A CIO’s guide to AI: Australian artificial intelligence suffering from arrested development

In part 1 of this guide, we provide a view of the AI landscape in Australia. Where is AI being deployed? Expectations versus realities? Are adoption rates falling behind the rest of the world? What is holding AI back in this country?

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Days of miracle and wonder

Notwithstanding the growing pockets of success, AI in Australia is also being hindered by the intense hype being generated by the industry, media and general public.

“AI is overhyped in the industry,” said UTS’s Blumenstein, who says businesses’ understanding and therefore expectations of AI is completely distorted. He’s particularly concerned about the growing number of CIOs with less direct experience of tech, especially those in situations where they may be feeling pressure to accelerate deployment of AI.

“A certain number of CIOs today might be susceptible to misinformation,” he said.

Gartner VP and distinguished analyst, Whit Andrews, invokes music great Paul Simon: “These are the days of miracle and wonder.”

“When we see a machine can teach itself how to play chess elegantly with nothing but the rules of chess, learning opening moves acquired over centuries in less than 48 hours every single time, it creates a sense of wonder that can in some cases can change into a sense of paralysis or fear,” Andrews said.

One example of a growing anxiety is organisations worrying AI may be too complex to integrate into existing IT systems.

But the biggest anxieties appear to be around the ethical and security risks posed by AI, with Australian organisations among the most worried.

Deloitte reports 43 per cent of all its survey respondents have ‘major’ or ‘extreme’ concerns about potential AI risks, led by cybersecurity, making the wrong decision based on AI, and ethics concerns around bias.

Just under 50 per cent of Australian companies reported major or extreme concerns about potential AI risks, yet only 38 per cent said they were fully prepared to deal with them. Looking at China, however, 42 per cent of organisations reported being fully prepared, while just 20 per cent expressed real concerns.

UTS’s Blumenstein thinks Australian concerns are partly a by-product of the wider hype and confusion.

“There have been unrealistic expectations in business and fear in the community fuelled people who want to create a panic,” he said.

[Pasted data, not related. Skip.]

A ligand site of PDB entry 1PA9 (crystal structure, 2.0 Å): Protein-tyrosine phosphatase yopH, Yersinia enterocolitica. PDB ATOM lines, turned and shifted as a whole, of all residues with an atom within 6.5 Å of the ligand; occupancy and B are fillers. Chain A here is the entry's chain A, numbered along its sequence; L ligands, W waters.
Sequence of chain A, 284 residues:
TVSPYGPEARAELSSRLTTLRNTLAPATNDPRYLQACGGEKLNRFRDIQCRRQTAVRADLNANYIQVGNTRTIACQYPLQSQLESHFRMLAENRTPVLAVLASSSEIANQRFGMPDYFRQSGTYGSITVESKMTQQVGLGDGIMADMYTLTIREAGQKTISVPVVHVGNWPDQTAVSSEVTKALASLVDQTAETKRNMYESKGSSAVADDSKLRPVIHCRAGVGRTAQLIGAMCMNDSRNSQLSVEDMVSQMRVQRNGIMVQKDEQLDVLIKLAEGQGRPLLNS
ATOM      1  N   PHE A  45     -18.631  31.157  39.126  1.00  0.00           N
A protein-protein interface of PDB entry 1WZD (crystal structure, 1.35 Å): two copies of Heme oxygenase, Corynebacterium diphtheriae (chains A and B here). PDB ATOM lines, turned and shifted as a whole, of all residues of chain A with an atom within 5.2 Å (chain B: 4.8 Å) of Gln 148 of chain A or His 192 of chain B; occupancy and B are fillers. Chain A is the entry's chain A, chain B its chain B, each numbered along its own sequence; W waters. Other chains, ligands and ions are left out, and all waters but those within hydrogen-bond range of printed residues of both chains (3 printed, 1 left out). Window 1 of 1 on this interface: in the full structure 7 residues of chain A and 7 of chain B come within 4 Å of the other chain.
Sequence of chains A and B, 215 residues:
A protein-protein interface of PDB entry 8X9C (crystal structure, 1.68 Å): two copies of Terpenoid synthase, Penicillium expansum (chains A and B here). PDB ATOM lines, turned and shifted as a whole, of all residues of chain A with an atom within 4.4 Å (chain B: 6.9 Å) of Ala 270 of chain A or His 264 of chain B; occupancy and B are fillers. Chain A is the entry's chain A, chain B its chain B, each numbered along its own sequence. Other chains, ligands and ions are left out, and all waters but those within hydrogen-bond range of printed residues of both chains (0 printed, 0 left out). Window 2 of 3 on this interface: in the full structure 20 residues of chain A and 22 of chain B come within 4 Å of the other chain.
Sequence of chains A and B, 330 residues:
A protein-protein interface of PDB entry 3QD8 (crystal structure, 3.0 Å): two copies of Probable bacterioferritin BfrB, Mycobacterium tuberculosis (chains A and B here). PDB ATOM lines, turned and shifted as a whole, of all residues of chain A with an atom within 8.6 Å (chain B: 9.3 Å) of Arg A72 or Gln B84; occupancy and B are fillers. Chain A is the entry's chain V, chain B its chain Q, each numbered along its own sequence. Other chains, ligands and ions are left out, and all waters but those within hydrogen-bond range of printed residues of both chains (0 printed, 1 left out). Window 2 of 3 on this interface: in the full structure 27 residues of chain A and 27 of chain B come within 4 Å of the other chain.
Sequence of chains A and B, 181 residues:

“The public fears it even though it’s nowhere like what human rights and ethical groups are trying to portray it as.”

There have, however, been many examples of AI systems caught out making decisions based on biased – albeit innocently acquired – assumptions.

For example, Amazon came under fire years ago after it was revealed it was relying on an AI solution to sort through candidate resumes which was actively discriminating against women largely due to assumptions based on 20 years of resumes. This naturally provided a skewed proportion of male CVs with apparently higher levels of success.

Left to its own devices the system started filtering out CVs with terms like ‘women’s basketball’ and female-only colleges. It kept on for some five years before the problem was detected. 

Problems with racial profiling have also been a major source of concern, especially for African Americans and Hispanics in the US, most notably the notorious COMPAS platform used to assess US prison inmates’ parole applications, which was found to be unfairly refusing African Americans.

It’s anticipated that Australians will face their own challenges around system bias and ethics. The infamous ‘robodebt’ program has parallels with the above examples, if not so much about AI specifically, at least illustrating the sort of community and political backlash that can be unleashed when automated systems are left unchecked.

Interestingly, there are currently over 20 pieces of Commonwealth legislation that allow for decisions to be made by computers, while seemingly benign new apps and systems are being launched all the time which may come into conflict with existing and evolving Australian privacy and human rights laws at any time.

 So watch this space.

Meanwhile, Deloitte’s Marshall points to the lack of a strong local tech industry, Australia’s relatively unfavourable investment environment, as well as relatively low levels of government investment, especially compared with countries like the US, UK, Germany and China in particular, which he describes as “chicken feed”.

“Australia doesn’t enjoy a natural competitive advantage like with hubs in China, Silicon Valley, pockets in Israel, and stuff in Germany,” Marshall lamented. “We don’t have proximity to centres of gravity for tech and tech development.”

And this is making Australia’s AI and general data science skills shortage worse.

Gary Adler, chief digital officer with the local subsidiary of global law firm Minter Ellison, observes many of our best data scientists are being lured overseas.

“Certainly in Australia what we’re seeing is some of the really good resources are being attracted straight to Silicon Valley, sometimes to Israel, sometimes into the EU,” he said.

The federal government has announced various initiatives to address this problem, including support for PhD scholarships and school learning related to AI and data science.

“However, AI experts are issuing warnings that greater levels of spending will be needed for Australia to keep up with other countries that are lavishing public funds on AI initiatives,” Deloitte’s Marshall said.


Copyright © 2020 IDG Communications, Inc.

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